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Six young players to look out for in 2013

Filip Peliwo poses with the championship trophy after winning the Boys' title.
by Mark Hodgkinson
Friday 4 January 2013
Which youngsters could be the ones climbing the rankings as the 2013 season gets under way? Wimbledon.com suggests six to watch...
 
1. Donna Vekic. The premiere is happening at Melbourne Park: this month's Australian Open will see the 16-year-old Croat making her first appearance in the main draw of a senior Grand Slam. Vekic, who is coached by David Felgate, Tim Henman's former coach, stopped playing junior tennis after losing in the quarter-finals of last season's girls' tournament at Wimbledon. "I decided my junior tennis was over and wanted to concentrate on the senior circuit. It's a totally different ball game - I felt more adjusted to the senior level. I feel comfortable. I don't think like a 16-year-old. In tennis one has to grow fast, and I think I have matured fast. I love tennis and want to be playing." Vekic reached the final of last year's WTA tournament in Tashkent, becoming the youngest finalist on the full circuit for six years.
 
2. Thanasi Kokkinakis. You don't have to speak fluent Australian to understand what one coach meant when he said this of Kokkinakis: "He's a gun." The 16-year-old Australian alerted the wider tennis world to his talent with an appearance at the Hopman Cup, stepping in for the injured America's John Isner to play Fernando Verdasco of Spain. Verdasco was impressed: "I've been practising with him and I know he's 16 years old but he has a great stroke that normally 16-year-old guys don't have. The serve that he has is like a professional's, much better than many professionals. He will be a great player if he can keep going like that." 
 
3. Annika Beck. The winner of last year's junior French Open singles title, the 18-year-old German reached the quarter-finals of this week's tournament in Shenzhen in China. Beck's parents are both chemistry professors at the University of Bonn, and she relaxes by playing the violin.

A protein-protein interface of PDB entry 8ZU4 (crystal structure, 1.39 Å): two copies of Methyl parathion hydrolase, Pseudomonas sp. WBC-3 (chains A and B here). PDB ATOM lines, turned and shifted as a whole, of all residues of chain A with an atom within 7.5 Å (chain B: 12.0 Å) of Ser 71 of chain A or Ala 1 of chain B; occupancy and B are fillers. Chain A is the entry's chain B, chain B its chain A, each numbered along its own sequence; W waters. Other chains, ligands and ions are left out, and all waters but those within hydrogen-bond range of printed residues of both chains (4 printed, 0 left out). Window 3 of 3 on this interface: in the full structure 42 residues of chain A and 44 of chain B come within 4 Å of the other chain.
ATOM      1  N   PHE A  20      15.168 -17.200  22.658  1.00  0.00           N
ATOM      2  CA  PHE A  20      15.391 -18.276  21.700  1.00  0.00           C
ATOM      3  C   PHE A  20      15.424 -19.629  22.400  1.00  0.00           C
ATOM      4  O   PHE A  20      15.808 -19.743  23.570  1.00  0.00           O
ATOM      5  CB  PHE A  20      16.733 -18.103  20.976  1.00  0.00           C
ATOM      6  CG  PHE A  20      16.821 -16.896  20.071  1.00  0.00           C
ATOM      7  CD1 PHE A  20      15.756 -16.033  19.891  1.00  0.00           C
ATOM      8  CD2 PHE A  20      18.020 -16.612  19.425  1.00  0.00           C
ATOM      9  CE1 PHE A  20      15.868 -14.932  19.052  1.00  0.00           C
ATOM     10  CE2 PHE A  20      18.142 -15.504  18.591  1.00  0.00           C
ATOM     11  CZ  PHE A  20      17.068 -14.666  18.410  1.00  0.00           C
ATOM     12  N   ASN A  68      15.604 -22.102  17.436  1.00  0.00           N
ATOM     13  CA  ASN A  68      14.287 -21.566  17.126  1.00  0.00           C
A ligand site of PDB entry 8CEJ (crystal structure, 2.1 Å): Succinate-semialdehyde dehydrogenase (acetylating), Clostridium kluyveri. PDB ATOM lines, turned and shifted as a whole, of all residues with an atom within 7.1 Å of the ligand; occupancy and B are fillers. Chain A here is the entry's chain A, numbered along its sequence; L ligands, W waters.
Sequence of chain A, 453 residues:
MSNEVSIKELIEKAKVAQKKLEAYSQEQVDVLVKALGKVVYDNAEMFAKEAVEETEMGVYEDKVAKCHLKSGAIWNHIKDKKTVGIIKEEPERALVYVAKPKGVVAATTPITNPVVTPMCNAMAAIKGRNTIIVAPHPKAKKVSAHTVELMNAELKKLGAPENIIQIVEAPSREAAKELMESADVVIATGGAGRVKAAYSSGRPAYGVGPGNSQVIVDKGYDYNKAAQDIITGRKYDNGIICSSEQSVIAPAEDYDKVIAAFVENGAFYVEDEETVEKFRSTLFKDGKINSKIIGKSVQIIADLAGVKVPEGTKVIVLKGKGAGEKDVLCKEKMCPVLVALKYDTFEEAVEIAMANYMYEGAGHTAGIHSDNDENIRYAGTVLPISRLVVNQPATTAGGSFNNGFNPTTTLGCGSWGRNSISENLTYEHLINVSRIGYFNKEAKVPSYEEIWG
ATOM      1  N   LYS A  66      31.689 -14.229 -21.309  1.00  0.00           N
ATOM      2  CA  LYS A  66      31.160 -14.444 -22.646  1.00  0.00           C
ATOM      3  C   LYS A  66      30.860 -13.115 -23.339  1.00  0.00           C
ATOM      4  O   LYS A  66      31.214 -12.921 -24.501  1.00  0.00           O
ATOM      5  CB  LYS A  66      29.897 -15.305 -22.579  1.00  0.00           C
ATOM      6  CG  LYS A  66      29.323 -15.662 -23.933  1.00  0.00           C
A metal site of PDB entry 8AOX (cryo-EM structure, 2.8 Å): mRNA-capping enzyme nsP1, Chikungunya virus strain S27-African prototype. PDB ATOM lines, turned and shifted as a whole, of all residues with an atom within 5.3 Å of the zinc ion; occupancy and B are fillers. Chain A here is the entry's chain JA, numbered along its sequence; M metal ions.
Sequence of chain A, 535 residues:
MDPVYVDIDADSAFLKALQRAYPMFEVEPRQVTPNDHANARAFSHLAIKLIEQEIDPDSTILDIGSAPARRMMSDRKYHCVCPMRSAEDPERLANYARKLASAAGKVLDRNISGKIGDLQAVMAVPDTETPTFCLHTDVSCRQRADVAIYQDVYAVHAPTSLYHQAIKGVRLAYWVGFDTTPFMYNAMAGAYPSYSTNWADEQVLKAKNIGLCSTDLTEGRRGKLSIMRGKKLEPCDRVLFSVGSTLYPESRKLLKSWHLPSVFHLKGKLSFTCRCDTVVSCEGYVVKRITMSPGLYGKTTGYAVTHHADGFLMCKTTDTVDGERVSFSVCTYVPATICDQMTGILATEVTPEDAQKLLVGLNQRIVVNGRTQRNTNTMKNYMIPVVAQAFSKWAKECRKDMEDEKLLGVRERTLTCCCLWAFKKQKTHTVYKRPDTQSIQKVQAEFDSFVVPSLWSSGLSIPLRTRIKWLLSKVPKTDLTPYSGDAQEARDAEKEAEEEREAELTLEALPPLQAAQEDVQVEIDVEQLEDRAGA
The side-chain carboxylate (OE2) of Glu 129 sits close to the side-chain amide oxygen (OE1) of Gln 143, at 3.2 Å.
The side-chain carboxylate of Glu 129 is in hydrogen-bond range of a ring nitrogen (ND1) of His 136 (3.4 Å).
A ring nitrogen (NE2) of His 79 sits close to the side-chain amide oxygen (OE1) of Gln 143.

4. Filip Peliwo. The Canadian teenager (pictured above with the Wimbledon trophy) played in all four junior Grand Slam finals last season, finishing as the runner-up at the Australian and French Opens, and winning the Wimbledon and US Open titles. "That definitely gives me a lot of confidence going into the men's circuit, but at the same time I do have to be cautious about getting over-confident and not putting in the effort. I just need to keep working as hard as I can to improve and to achieve my goals. My ambitions for 2013 are to make the top 250, hopefully better, win a Futures, win a Challenger and play some ATP events," said Peliwo, the junior world champion. "I think my strengths are my speed, returns, groundstrokes, and even my serve. Definitely my competitive attitude is something that has got me through a lot of tough matches as well. My favourite Slam is Wimbledon."   

5. Monica Puig. Puerto Rico isn't known for producing tennis players. But there can be no doubt that Puig, who was a junior finalist at the 2011 Australian and French Opens, is a talent. She qualified for this week's tournament in Brisbane.
 
6. Taylor Townsend. She was the first American for 30 years to hold the No.1 year-end ranking in the juniors. The support she received from Serena Williams, during last summer's controversy over her fitness levels, was of huge help. "Honestly I can't even express how amazing it has been to have had Serena's support. She is such a powerful advocate and her speaking up for me just gave me more fuel to keep things rolling. She has been and still is such an inspiration in my life. Her determination, mental toughness and feistiness are all things that I admire in her and try to incorporate in my own game as well," said the 16-year-old, who knows that making the transition from the juniors won't be easy. "I think you can get away with a lot of things on the junior level that you can't get away with in the pros. You can get by with skill on the junior side, but everyone has skill on the pro level. You have to be able to hang physically and mentally with people who can have many more years of experience than you."

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